7. At this point, the bottom will be nice and crisp. Flip the whole thing into a bowl. Garnish with cheese and Dua Belibis.

Here’s what you end up with. Note that there’s beef flavored noodles, chicken eggs and pork ham. Even some cheese made from cow’s milk. Everything in there’s not turkey! It came out really good – dig in and Happy Thanksgiving!

Some Thanksgiving FAILS!

A Charlie Brown Thanksgiving

Finally, here’s 15 minutes of last yewar’s insanest Black Friday footage. Is acting liker a complete moron really workth a product that costs pennies for a company to make? Home electronics aren’t a great trade for injuries and silliness such as this…  I mean it’s just stuff…

Speaking of stuff… Here’s George Carlin’s take on it.

#824: Meet The Manufacturer: Paldo Cucumber Bibim Men

Here’s something different – Cucumber Bibim Men! Bibimbap is a common Korean dish involving a sauce with mixed vegetables and rice. The ‘Men’ here is pronounced ‘main’ as in chow mein as in noodles. So what this is is a cold noodle deal – you boil the noodles and veggies, drain and rinse with cold water a few times, add the liquid packet and stir it together. Curious if I’m going to like this – I’ve had Bibim Men a long time ago, but my tastes have changed so we’ll see.

Here’s the back of the packaging (click image to enlarge).

The noodle block.

The vegetable packet.

Bits of cucumber?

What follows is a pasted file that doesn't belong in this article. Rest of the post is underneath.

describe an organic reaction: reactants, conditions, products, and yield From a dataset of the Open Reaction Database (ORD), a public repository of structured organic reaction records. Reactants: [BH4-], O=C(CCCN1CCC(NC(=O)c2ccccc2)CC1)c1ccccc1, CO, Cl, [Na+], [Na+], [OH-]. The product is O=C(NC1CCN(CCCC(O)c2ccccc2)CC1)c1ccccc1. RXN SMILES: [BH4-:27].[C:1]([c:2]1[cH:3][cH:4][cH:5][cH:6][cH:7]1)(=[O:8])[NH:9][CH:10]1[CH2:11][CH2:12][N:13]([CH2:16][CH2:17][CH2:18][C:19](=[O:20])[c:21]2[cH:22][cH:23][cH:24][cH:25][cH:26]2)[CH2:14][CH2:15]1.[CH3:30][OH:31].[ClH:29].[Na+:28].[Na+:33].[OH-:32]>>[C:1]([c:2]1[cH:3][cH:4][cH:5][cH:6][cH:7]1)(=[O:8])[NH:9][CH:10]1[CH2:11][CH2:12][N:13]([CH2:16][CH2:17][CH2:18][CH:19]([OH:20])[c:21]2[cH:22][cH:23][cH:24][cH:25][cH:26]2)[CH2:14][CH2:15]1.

The liquid packet.

Lots of liquid here and has a strong cucumber scent.

Finished (click image to enlarge). Added some hard boiled egg with Krazy Mixed Up Salt, and some oven baked chicken with a little Dua Belibis chili sauce. I can say that I am very happily surprised. Good gauge on the noodles as usual from Paldo. The flavoring that coats it all is delicious – spicy and full of cucumber flavor. Finally, the vegetables – pieces of cucumber that rehydrated quite nicely – and they’re crunchy! I am also happy to report that this is really great cold. I’m sold – another winner here! 5.0 out of 5.0 stars! UPC bar code 8809296881223 .

A Bibim Men commercial

Here’s an old one!

Birthday Noodles From My Sister!

My birthday’s on Wednesday! Yay! My sister went up to Canada and called me and rattled off a ton of brands and names of instant noodles and got me a ton of them!

Wow how awesome! Tons of new stuff! Yay!

Wow look at this! Nong Shim Shrimp Shin Ramyun? Awesome! Thanks my sister! Love you!

The Ramen Rater: Momofuku Ando Day January 19th, 2012

SPECIAL: Momofuku Ando’s 105th Birthday Google Doodles and more explained here

2015 The Ramen Rater’s Momofuku Ando Day here!

Today I was looking through a Wikipedia entry all about the creator of instant noodles, Momofuku Ando. Much to my surprise, I noticed that there is a day commemorating him called Momofuku Ando Day! What’s strange about this is that it was founded by some healthcare workers – at a  Dallas, Texas hospital!

What’s not so strange about this is why a day exists to honor the man.

Momofuku Ando was born into a rich Taiwanese family in 1910. His parents died when he was young and he spent most of his youth in the care of his grandparents who ran a textile business.He started his own textile business in Taiwan during the 30’s. After World War II, he moved to Japan and took the Japanese name Momofuku Ando (his birthname was Chinese – Wu Pai-fu).
Things didn’t go so well for him in Japan – after becoming a Japanese citizen, he was sent to jail for two years for tax evasion. His business was lost.
After jail, he didn’t give up. He started a new business in Osaka, Japan that produced salt.